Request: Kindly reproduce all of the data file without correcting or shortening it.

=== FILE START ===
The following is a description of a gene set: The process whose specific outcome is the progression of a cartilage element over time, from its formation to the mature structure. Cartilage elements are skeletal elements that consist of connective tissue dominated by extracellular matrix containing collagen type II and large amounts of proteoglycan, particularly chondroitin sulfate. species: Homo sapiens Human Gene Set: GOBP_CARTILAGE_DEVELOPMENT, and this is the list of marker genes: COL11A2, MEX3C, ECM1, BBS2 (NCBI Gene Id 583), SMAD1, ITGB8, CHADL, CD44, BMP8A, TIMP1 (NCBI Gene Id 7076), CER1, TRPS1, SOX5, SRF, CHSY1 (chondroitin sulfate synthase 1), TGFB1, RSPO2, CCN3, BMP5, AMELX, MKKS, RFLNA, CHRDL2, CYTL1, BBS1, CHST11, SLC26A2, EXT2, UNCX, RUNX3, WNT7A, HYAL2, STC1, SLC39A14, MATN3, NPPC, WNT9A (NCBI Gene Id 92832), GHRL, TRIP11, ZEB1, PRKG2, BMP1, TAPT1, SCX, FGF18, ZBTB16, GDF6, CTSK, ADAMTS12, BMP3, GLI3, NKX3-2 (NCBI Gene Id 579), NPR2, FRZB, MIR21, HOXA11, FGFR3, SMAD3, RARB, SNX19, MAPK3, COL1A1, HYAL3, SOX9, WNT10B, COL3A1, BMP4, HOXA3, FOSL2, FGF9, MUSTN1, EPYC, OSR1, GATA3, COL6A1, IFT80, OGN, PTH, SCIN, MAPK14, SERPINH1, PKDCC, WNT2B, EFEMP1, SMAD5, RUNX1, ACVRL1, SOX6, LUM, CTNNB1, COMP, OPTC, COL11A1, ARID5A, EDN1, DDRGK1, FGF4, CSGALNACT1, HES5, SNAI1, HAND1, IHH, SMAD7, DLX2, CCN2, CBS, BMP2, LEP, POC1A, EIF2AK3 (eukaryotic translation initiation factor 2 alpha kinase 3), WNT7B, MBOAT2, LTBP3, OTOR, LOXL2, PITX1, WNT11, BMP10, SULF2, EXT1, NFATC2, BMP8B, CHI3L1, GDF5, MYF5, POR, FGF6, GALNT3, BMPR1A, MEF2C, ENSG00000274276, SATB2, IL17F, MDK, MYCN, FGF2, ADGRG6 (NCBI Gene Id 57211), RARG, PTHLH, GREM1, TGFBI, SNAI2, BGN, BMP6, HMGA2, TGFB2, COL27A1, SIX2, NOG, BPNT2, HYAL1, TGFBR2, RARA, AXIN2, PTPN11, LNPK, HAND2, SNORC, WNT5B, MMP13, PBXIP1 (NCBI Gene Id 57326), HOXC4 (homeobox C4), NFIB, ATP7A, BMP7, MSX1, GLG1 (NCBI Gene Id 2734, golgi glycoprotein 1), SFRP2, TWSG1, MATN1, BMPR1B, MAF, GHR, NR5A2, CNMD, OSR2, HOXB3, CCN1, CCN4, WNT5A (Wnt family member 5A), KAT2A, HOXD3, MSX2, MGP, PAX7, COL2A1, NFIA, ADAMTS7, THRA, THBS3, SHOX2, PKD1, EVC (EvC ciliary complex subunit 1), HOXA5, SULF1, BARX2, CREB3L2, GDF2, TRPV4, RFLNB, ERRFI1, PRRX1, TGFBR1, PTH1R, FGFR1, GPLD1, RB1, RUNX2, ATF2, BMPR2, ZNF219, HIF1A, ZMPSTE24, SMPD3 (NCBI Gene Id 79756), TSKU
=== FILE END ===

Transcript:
The following is a description of a gene set: The process whose specific outcome is the progression of a cartilage element over time, from its formation to the mature structure. Cartilage elements are skeletal elements that consist of connective tissue dominated by extracellular matrix containing collagen type II and large amounts of proteoglycan, particularly chondroitin sulfate. species: Homo sapiens Human Gene Set: GOBP_CARTILAGE_DEVELOPMENT, and this is the list of marker genes: COL11A2, MEX3C, ECM1, BBS2 (NCBI Gene Id 583), SMAD1, ITGB8, CHADL, CD44, BMP8A, TIMP1 (NCBI Gene Id 7076), CER1, TRPS1, SOX5, SRF, CHSY1 (chondroitin sulfate synthase 1), TGFB1, RSPO2, CCN3, BMP5, AMELX, MKKS, RFLNA, CHRDL2, CYTL1, BBS1, CHST11, SLC26A2, EXT2, UNCX, RUNX3, WNT7A, HYAL2, STC1, SLC39A14, MATN3, NPPC, WNT9A (NCBI Gene Id 92832), GHRL, TRIP11, ZEB1, PRKG2, BMP1, TAPT1, SCX, FGF18, ZBTB16, GDF6, CTSK, ADAMTS12, BMP3, GLI3, NKX3-2 (NCBI Gene Id 579), NPR2, FRZB, MIR21, HOXA11, FGFR3, SMAD3, RARB, SNX19, MAPK3, COL1A1, HYAL3, SOX9, WNT10B, COL3A1, BMP4, HOXA3, FOSL2, FGF9, MUSTN1, EPYC, OSR1, GATA3, COL6A1, IFT80, OGN, PTH, SCIN, MAPK14, SERPINH1, PKDCC, WNT2B, EFEMP1, SMAD5, RUNX1, ACVRL1, SOX6, LUM, CTNNB1, COMP, OPTC, COL11A1, ARID5A, EDN1, DDRGK1, FGF4, CSGALNACT1, HES5, SNAI1, HAND1, IHH, SMAD7, DLX2, CCN2, CBS, BMP2, LEP, POC1A, EIF2AK3 (eukaryotic translation initiation factor 2 alpha kinase 3), WNT7B, MBOAT2, LTBP3, OTOR, LOXL2, PITX1, WNT11, BMP10, SULF2, EXT1, NFATC2, BMP8B, CHI3L1, GDF5, MYF5, POR, FGF6, GALNT3, BMPR1A, MEF2C, ENSG00000274276, SATB2, IL17F, MDK, MYCN, FGF2, ADGRG6 (NCBI Gene Id 57211), RARG, PTHLH, GREM1, TGFBI, SNAI2, BGN, BMP6, HMGA2, TGFB2, COL27A1, SIX2, NOG, BPNT2, HYAL1, TGFBR2, RARA, AXIN2, PTPN11, LNPK, HAND2, SNORC, WNT5B, MMP13, PBXIP1 (NCBI Gene Id 57326), HOXC4 (homeobox C4), NFIB, ATP7A, BMP7, MSX1, GLG1 (NCBI Gene Id 2734, golgi glycoprotein 1), SFRP2, TWSG1, MATN1, BMPR1B, MAF, GHR, NR5A2, CNMD, OSR2, HOXB3, CCN1, CCN4, WNT5A (Wnt family member 5A), KAT2A, HOXD3, MSX2, MGP, PAX7, COL2A1, NFIA, ADAMTS7, THRA, THBS3, SHOX2, PKD1, EVC (EvC ciliary complex subunit 1), HOXA5, SULF1, BARX2, CREB3L2, GDF2, TRPV4, RFLNB, ERRFI1, PRRX1, TGFBR1, PTH1R, FGFR1, GPLD1, RB1, RUNX2, ATF2, BMPR2, ZNF219, HIF1A, ZMPSTE24, SMPD3 (NCBI Gene Id 79756), TSKU